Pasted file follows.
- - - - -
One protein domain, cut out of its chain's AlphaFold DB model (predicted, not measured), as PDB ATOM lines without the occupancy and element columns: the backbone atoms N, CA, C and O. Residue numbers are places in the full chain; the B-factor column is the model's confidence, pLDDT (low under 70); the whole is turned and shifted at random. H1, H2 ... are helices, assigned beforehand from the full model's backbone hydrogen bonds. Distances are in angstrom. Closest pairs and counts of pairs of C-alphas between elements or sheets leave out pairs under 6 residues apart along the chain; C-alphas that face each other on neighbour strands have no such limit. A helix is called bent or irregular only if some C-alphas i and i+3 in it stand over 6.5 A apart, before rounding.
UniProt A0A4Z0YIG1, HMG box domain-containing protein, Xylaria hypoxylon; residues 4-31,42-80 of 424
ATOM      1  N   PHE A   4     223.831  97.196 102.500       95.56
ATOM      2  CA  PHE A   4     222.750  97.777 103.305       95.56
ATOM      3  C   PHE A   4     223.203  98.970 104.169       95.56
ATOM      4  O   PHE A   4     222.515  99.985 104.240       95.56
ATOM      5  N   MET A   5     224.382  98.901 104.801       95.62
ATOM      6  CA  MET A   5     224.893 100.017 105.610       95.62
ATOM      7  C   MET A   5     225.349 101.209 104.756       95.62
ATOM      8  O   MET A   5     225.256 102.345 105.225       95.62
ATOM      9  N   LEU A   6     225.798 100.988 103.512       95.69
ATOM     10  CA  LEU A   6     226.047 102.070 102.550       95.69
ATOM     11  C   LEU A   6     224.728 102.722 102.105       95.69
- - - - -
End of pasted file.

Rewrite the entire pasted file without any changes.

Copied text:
One protein domain, cut out of its chain's AlphaFold DB model (predicted, not measured), as PDB ATOM lines without the occupancy and element columns: the backbone atoms N, CA, C and O. Residue numbers are places in the full chain; the B-factor column is the model's confidence, pLDDT (low under 70); the whole is turned and shifted at random. H1, H2 ... are helices, assigned beforehand from the full model's backbone hydrogen bonds. Distances are in angstrom. Closest pairs and counts of pairs of C-alphas between elements or sheets leave out pairs under 6 residues apart along the chain; C-alphas that face each other on neighbour strands have no such limit. A helix is called bent or irregular only if some C-alphas i and i+3 in it stand over 6.5 A apart, before rounding.
UniProt A0A4Z0YIG1, HMG box domain-containing protein, Xylaria hypoxylon; residues 4-31,42-80 of 424
ATOM      1  N   PHE A   4     223.831  97.196 102.500       95.56
ATOM      2  CA  PHE A   4     222.750  97.777 103.305       95.56
ATOM      3  C   PHE A   4     223.203  98.970 104.169       95.56
ATOM      4  O   PHE A   4     222.515  99.985 104.240       95.56
ATOM      5  N   MET A   5     224.382  98.901 104.801       95.62
ATOM      6  CA  MET A   5     224.893 100.017 105.610       95.62
ATOM      7  C   MET A   5     225.349 101.209 104.756       95.62
ATOM      8  O   MET A   5     225.256 102.345 105.225       95.62
ATOM      9  N   LEU A   6     225.798 100.988 103.512       95.69
ATOM     10  CA  LEU A   6     226.047 102.070 102.550       95.69
ATOM     11  C   LEU A   6     224.728 102.722 102.105       95.69